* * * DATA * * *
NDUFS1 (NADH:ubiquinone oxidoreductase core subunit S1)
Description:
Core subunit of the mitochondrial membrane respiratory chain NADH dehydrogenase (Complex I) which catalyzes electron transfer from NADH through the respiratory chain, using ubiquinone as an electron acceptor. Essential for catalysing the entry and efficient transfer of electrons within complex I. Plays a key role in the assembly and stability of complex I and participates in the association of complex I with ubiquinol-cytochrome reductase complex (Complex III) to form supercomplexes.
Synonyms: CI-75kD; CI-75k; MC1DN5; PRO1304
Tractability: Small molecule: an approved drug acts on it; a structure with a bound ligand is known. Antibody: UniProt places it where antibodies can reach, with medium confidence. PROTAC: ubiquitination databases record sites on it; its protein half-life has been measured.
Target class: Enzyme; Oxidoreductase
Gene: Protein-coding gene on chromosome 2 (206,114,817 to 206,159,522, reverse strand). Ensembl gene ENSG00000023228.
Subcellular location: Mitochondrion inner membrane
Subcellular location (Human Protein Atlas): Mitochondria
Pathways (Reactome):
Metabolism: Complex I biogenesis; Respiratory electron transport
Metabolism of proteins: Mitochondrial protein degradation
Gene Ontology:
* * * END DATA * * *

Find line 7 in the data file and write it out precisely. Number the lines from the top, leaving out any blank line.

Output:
Gene: Protein-coding gene on chromosome 2 (206,114,817 to 206,159,522, reverse strand). Ensembl gene ENSG00000023228.